Carrots are better harvested when they are small as they are sweeter and  more tender. Place small carrots in a pan with a touch of mixed spice, a knob of butter and boiling water, bring to the boil and simmer for 5 minutes. Leave to soak in the water overnight then bring back to the boil, cook until tender.

Cauliflower needs picking when the curds are tight and white. Don't leave it too late to harvest as you run the risk of them bolting, after which they are no good, except for the hens to peck. As an alternative to the usual boiled cauliflower try gently frying the florets in butter until tender and browned; just before they are cooked add some sesame seeds. 

Cauliflower

Courgettes keep better if you cut them with a little of the stalk attached. Try cutting them into slices, place on some kitchen roll and sprinkle with salt to draw out some of the water. Fry gently in olive oil, then pour in chopped tinned tomatoes, add a handful of fresh mixed Mediterranean herbs (basil, oregano, thyme, sage, rosemary), salt and ground black pepper.

Courgette (Zucchini)

Cucumber is better harvested when young before the skin becomes tough. Try grilled cucumber, mint and lemon salad as an alternative to eating it just plain. Slice the cucumbers lengthways, brush with olive oil and grill over a moderate heat on the BBQ until browned. Slice into batons and add a handful of chopped fresh mint leaves, olive oil, lemon juice, sea salt and ground black pepper.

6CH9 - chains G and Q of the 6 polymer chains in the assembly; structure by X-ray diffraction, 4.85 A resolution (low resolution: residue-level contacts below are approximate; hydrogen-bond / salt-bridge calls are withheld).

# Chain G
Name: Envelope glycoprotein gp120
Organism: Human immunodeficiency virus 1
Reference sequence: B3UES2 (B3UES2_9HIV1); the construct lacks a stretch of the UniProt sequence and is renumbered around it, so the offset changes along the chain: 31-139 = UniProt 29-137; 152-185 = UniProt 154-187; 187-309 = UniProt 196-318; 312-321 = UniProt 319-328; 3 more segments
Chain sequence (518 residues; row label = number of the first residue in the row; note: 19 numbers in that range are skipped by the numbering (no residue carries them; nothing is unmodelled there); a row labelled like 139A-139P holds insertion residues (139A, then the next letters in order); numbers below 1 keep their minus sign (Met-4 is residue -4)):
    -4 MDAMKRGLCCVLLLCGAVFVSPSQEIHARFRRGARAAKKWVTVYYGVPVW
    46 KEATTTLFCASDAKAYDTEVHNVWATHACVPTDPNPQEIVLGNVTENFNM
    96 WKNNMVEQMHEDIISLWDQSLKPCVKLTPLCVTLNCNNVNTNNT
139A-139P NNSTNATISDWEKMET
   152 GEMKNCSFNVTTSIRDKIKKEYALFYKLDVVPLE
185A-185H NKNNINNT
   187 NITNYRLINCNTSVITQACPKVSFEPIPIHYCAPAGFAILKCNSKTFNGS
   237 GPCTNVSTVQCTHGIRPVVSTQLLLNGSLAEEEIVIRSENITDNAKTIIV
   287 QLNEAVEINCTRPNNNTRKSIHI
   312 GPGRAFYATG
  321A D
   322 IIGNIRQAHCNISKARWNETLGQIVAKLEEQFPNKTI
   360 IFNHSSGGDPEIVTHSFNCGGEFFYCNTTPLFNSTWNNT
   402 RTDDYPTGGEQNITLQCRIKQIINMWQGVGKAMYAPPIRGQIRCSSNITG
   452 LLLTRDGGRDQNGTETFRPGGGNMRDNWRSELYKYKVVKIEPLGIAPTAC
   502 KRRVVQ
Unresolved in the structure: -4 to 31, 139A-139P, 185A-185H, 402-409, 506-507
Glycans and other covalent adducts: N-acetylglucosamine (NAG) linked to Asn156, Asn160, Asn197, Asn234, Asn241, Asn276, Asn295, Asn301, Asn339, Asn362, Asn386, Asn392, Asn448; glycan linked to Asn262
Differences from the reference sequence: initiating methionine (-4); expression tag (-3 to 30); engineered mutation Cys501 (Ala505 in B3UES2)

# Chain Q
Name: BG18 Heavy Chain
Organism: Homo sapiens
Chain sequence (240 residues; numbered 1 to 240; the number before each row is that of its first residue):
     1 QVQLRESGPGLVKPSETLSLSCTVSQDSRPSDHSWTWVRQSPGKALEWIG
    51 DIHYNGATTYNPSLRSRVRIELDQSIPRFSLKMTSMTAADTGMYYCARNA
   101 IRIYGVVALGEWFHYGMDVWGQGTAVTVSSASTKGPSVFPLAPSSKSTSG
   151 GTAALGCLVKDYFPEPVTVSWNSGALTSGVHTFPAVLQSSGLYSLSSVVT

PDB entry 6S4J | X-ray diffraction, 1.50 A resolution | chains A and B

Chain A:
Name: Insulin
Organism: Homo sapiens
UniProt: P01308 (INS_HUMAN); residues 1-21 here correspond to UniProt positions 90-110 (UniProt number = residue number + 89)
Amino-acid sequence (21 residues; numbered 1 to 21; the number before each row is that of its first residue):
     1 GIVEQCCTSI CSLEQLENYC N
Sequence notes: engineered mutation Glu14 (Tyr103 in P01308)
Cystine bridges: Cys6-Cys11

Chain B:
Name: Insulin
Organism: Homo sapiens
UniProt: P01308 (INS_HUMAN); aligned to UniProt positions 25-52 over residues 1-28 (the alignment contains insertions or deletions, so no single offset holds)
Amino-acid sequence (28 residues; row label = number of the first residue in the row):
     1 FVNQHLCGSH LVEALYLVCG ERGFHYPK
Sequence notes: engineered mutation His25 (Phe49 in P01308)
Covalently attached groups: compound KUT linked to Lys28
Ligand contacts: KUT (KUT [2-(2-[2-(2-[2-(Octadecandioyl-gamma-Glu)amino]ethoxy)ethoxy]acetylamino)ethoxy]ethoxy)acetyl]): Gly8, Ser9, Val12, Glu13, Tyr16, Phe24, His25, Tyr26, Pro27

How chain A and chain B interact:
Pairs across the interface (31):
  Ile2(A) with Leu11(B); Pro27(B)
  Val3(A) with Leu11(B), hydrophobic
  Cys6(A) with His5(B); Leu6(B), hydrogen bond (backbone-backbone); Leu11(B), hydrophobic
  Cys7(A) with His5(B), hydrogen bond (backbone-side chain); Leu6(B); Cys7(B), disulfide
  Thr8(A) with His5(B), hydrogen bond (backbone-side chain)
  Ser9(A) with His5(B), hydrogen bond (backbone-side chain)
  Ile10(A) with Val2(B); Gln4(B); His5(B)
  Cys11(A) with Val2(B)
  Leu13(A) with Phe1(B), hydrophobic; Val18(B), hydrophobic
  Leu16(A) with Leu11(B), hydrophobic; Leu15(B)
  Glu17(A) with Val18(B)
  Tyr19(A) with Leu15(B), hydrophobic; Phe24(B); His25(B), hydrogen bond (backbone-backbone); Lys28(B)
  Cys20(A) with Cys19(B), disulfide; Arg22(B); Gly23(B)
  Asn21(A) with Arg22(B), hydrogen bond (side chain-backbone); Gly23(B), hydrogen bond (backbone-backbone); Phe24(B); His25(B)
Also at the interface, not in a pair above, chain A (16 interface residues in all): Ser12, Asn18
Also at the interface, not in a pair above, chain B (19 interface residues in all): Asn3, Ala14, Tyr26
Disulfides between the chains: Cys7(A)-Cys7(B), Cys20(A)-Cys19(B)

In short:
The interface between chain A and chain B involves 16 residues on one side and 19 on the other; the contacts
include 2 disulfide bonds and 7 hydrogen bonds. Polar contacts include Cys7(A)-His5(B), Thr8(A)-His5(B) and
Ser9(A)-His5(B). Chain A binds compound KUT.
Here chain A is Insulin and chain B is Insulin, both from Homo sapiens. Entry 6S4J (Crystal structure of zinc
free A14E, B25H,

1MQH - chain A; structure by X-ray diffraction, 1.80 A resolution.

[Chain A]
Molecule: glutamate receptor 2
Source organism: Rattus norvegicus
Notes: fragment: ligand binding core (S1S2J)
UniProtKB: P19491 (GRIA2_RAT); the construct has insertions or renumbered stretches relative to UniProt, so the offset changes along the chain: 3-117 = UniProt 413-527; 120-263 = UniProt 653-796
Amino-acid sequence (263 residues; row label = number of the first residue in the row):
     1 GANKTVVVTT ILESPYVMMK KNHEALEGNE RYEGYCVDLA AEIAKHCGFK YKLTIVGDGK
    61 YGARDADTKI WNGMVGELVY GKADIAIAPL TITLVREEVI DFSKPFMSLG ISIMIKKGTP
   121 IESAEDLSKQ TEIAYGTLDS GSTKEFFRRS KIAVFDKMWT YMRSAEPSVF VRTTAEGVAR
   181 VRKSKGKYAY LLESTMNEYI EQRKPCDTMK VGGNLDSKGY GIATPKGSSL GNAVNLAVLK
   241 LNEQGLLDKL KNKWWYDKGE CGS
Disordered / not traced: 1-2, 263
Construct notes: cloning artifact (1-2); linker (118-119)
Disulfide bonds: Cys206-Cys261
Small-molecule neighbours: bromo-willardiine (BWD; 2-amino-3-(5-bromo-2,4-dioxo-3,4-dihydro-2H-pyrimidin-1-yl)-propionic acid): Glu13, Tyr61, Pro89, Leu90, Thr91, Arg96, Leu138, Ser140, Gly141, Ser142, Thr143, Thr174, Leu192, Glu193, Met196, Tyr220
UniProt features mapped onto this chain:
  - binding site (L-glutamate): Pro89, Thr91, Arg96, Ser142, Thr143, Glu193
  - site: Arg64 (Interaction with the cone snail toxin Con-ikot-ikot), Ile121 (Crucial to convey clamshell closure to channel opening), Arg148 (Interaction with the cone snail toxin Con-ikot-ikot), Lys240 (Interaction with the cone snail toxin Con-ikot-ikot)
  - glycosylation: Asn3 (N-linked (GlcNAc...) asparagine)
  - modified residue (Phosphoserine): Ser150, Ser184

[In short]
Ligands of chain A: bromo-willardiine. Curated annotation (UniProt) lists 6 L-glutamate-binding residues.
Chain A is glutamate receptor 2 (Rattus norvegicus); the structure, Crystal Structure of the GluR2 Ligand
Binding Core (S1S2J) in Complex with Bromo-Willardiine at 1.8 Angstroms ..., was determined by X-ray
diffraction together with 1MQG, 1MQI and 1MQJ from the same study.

Garlic is ready to be harvested when the tops have started to dry.

Greens need harvesting in the cool of the day otherwise they wilt quickly.

Onions are not ready to be harvested until after the tops have fallen over and gone brown. Pull up and store somewhere cool and dry until the outer scales have dried. A quick way to enjoy pickled onion is to bring vinegar, a teaspoon of mustard seed, a tablespoon of honey, a pinch of dried chilli flakes and a pinch of salt to the boil, add sliced onions and simmer for 1 minute.

Harvested onions

Peas need picking when they are small and sweet otherwise they become hard and bitter. Try this pesto served on toasted slices of sour dough bread topped with small cubes of fried chorizo. Place peas, a handful of mint leaves, a crushed garlic clove, Parmesan cheese and ground black pepper in a food processor, blitz and drizzle in just enough olive oil until it is smooth.

Potatoes are ready to be lifted when the tops start to die back. Make an easy potato and dill salad by boiling small chunks of potato until tender. Mix together equal amounts of olive oil and cider vinegar and add a teaspoon of French mustard, combine and add just enough to the potatoes to coat. Add finely sliced spring onions and chopped dill and season with sea salt and ground black pepper.

Red potatoes

Pumpkins need to ripen on the plant until the plant starts to die back and the skin of the pumpkin is hard. Try making James Martin’s Thai Pumpkin Soup:
Ingredients

  • 1.5kg pumpkin, peeled and diced
  • 4tbsp. sunflower oil